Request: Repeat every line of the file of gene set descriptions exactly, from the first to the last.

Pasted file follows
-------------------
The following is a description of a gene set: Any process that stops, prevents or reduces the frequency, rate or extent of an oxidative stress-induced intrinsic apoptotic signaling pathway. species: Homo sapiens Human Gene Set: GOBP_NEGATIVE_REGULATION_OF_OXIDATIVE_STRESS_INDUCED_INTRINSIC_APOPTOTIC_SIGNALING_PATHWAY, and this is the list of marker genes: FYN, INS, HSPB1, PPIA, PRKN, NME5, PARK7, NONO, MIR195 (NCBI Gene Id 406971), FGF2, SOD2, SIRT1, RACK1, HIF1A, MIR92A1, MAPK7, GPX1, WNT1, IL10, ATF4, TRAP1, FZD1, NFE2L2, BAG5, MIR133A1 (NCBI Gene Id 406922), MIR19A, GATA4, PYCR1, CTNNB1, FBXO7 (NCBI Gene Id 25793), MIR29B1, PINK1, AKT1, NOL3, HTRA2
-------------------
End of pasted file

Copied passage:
The following is a description of a gene set: Any process that stops, prevents or reduces the frequency, rate or extent of an oxidative stress-induced intrinsic apoptotic signaling pathway. species: Homo sapiens Human Gene Set: GOBP_NEGATIVE_REGULATION_OF_OXIDATIVE_STRESS_INDUCED_INTRINSIC_APOPTOTIC_SIGNALING_PATHWAY, and this is the list of marker genes: FYN, INS, HSPB1, PPIA, PRKN, NME5, PARK7, NONO, MIR195 (NCBI Gene Id 406971), FGF2, SOD2, SIRT1, RACK1, HIF1A, MIR92A1, MAPK7, GPX1, WNT1, IL10, ATF4, TRAP1, FZD1, NFE2L2, BAG5, MIR133A1 (NCBI Gene Id 406922), MIR19A, GATA4, PYCR1, CTNNB1, FBXO7 (NCBI Gene Id 25793), MIR29B1, PINK1, AKT1, NOL3, HTRA2